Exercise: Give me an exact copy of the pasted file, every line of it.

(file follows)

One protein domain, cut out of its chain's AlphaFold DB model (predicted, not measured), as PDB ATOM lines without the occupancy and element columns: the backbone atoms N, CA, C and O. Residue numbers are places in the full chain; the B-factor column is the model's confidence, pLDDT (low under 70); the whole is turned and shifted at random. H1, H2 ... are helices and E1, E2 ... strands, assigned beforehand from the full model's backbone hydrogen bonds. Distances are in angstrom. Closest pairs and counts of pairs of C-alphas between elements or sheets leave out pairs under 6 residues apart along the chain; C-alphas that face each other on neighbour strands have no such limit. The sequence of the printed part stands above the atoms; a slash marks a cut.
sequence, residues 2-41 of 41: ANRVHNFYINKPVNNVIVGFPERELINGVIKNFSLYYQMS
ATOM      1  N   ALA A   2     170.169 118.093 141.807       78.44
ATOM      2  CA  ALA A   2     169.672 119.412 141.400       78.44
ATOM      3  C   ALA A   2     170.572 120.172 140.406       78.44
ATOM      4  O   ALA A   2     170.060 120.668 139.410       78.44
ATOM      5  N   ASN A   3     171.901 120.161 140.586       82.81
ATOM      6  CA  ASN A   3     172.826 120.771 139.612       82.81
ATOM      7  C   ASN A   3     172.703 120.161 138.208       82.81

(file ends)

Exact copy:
One protein domain, cut out of its chain's AlphaFold DB model (predicted, not measured), as PDB ATOM lines without the occupancy and element columns: the backbone atoms N, CA, C and O. Residue numbers are places in the full chain; the B-factor column is the model's confidence, pLDDT (low under 70); the whole is turned and shifted at random. H1, H2 ... are helices and E1, E2 ... strands, assigned beforehand from the full model's backbone hydrogen bonds. Distances are in angstrom. Closest pairs and counts of pairs of C-alphas between elements or sheets leave out pairs under 6 residues apart along the chain; C-alphas that face each other on neighbour strands have no such limit. The sequence of the printed part stands above the atoms; a slash marks a cut.
sequence, residues 2-41 of 41: ANRVHNFYINKPVNNVIVGFPERELINGVIKNFSLYYQMS
ATOM      1  N   ALA A   2     170.169 118.093 141.807       78.44
ATOM      2  CA  ALA A   2     169.672 119.412 141.400       78.44
ATOM      3  C   ALA A   2     170.572 120.172 140.406       78.44
ATOM      4  O   ALA A   2     170.060 120.668 139.410       78.44
ATOM      5  N   ASN A   3     171.901 120.161 140.586       82.81
ATOM      6  CA  ASN A   3     172.826 120.771 139.612       82.81
ATOM      7  C   ASN A   3     172.703 120.161 138.208       82.81